REINHOLDS, Pa. — Scattered Acres Inc. is literally scattered. The incorporated farm has multiple properties with animals and crops spread out in seven townships within two counties, Berks and Lancaster. Brothers Ed, David and Paul Hartman have owned and managed Scattered Acres since 1980.
Ed and his wife, Diane, who operate the 100-acre farm in Reinholds, along with their son Harrison, herdsman, applied for the Dairy Distinction award. One of the reasons the family applied was to show appreciation to David Zimmerman, who dedicates his efforts to helping the Hartmans keep up with the mowing and beautification of the property, Diane said.
The other reason is obvious with the current dairy downcast. “We wanted to be positive about the dairy industry, this was one way,” she said.
Ed, Diane and Harrison work together to keep their 1,100 Holsteins happy and healthy through having sprinklers in their free stall barns, fans and mattresses, as well as working to get them back to the barn soon after they have been milked in their 18 parallel parlor.
Together the Hartman brothers and their families raise corn, soybeans, triticale, alfalfa, rye and barley that all goes back to feed the herd. If the farm’s harvest did not deliver great result like this year, the farm will plant sorghum as insurance for extra forage, Harrison said.
The Reinhold’s farm has two free stall barns, a milking parlor and a calf-raising barn, which is overseen by a cousin, Anne Spieker. The self-stocked herd has its heifers go through four locations starting with the calf raising barn and ending once they are 20 months old after they have been bred at the breeding facility. Most times heifers born at any of the locations will not return to their birthplace — they go wherever they are needed, Diane said.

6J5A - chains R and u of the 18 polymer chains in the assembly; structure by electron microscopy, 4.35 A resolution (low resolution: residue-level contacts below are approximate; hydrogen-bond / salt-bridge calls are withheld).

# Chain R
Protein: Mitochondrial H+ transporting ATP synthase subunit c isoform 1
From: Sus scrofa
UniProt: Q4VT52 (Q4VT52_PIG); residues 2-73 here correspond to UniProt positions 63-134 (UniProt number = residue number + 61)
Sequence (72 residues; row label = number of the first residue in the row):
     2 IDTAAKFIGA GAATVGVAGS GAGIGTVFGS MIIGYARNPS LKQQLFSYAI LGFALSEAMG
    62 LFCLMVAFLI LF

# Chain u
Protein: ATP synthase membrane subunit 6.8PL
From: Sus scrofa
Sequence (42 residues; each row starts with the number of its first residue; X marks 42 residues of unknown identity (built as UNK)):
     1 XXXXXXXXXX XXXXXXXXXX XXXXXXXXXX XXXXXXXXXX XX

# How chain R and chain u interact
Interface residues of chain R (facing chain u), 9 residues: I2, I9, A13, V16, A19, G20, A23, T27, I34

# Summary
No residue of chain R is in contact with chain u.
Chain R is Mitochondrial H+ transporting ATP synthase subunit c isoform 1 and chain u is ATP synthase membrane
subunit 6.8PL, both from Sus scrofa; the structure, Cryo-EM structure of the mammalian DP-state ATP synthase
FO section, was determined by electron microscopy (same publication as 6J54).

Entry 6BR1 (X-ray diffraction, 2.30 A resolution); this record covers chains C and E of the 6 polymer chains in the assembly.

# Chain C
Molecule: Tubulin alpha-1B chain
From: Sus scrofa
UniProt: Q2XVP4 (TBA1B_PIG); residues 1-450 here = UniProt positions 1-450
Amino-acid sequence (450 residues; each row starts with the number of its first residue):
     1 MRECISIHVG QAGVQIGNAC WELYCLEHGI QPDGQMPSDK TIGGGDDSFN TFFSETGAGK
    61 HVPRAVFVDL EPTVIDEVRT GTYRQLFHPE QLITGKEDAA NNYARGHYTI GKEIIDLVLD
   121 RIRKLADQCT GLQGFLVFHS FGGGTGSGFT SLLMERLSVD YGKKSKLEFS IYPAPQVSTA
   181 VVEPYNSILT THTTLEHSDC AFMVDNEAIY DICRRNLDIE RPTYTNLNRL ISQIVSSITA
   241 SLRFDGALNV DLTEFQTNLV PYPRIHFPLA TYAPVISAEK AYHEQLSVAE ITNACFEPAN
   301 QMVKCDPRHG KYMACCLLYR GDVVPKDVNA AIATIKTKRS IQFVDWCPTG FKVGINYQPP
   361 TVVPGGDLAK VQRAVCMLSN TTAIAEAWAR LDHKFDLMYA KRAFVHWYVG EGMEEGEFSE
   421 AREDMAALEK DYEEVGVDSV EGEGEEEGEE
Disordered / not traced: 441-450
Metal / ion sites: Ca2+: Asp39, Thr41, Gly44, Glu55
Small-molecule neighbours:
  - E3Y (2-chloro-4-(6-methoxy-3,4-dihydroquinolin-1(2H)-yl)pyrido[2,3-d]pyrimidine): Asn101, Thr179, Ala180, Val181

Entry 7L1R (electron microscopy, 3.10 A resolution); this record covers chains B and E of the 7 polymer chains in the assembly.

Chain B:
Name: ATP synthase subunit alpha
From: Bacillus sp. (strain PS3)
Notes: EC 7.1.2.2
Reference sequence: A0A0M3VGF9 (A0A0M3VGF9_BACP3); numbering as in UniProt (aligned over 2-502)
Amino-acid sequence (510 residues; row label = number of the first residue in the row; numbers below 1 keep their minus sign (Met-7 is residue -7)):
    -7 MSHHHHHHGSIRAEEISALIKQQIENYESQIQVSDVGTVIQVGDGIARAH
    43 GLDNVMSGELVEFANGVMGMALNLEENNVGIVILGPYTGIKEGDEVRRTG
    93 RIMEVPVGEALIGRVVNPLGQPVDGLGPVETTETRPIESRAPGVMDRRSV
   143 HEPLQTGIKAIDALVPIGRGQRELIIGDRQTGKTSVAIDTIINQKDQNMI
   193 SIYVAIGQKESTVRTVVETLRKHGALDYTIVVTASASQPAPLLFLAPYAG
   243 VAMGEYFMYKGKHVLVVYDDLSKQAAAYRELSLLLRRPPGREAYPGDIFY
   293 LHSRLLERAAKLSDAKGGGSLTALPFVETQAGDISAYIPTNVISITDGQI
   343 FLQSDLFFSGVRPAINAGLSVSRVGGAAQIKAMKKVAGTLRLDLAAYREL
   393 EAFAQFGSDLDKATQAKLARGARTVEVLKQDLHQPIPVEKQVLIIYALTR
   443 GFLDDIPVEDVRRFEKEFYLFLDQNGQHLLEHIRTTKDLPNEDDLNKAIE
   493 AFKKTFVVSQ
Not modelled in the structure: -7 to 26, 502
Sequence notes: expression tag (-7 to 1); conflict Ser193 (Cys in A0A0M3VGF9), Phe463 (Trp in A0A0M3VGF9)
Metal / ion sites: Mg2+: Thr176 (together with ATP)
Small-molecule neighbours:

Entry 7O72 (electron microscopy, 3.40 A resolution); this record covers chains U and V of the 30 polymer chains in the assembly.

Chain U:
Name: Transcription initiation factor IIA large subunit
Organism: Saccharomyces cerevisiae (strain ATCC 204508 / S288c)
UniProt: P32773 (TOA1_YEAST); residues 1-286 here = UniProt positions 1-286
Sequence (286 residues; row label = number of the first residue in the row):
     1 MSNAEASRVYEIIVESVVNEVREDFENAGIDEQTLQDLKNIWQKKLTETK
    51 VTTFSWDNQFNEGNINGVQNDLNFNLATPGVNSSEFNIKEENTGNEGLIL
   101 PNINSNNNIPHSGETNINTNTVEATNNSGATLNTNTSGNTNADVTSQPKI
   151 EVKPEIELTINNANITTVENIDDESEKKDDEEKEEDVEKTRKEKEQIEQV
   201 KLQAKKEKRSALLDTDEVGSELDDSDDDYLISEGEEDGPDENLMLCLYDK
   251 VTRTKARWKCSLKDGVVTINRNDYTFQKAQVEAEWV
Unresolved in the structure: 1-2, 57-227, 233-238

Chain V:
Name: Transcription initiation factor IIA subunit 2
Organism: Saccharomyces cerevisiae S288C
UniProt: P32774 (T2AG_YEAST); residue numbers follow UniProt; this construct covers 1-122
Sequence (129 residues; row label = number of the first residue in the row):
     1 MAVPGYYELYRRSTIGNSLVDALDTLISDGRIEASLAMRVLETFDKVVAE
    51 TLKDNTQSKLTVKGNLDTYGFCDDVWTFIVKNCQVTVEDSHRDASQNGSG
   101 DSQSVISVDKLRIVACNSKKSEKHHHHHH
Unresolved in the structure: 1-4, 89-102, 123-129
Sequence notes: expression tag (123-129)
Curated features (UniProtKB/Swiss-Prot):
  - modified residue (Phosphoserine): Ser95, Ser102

“We raise them and breed them pretty quick,” Harrison said.
Scattered Acres Inc. also won the National Cattlemen’s Beef Association Dairy Beef Quality Assurance Award earlier this year. The family is diligent is applying the FARM program in injecting medicines in the correct location. To ensure correct animal handling, Diane holds safety and handling trainings every month for their employees. They also use camera surveillance, and although cameras cannot be everywhere, they do assist, Diane said.
A small number of personnel handle the farm’s calves, she said. Diane explains to employees caring for the calves, that the compassion they demonstrate in their interactions is very similar to what one should have when caring for an infant. Around 90% of calves are stubborn at times and can give their caregivers some pushback by refusing a bottle. “Don’t be like you’re forcing it, be as gentle as you can, but do it,” she said is what tells the employees dealing with stubborn calves. “Be kind, be gentle,” she said.
Diane realized that she has done a lot of rethinking and has made improvements as she learns things about caring for the dairy herd. The farm holds discussions for improvements, watches for bad behavior and is doing trainings to reinforce the ideals the Hartman family stands by.
The Dairy of Distinction program is a reflection of those ideals. Diane feels that keeping up an attractive, clean farm presence is important for consumers to see when they drive past any farm. “Make it quick and make it to the point ... make it look nice,” she said, “They only see it for a couple seconds.”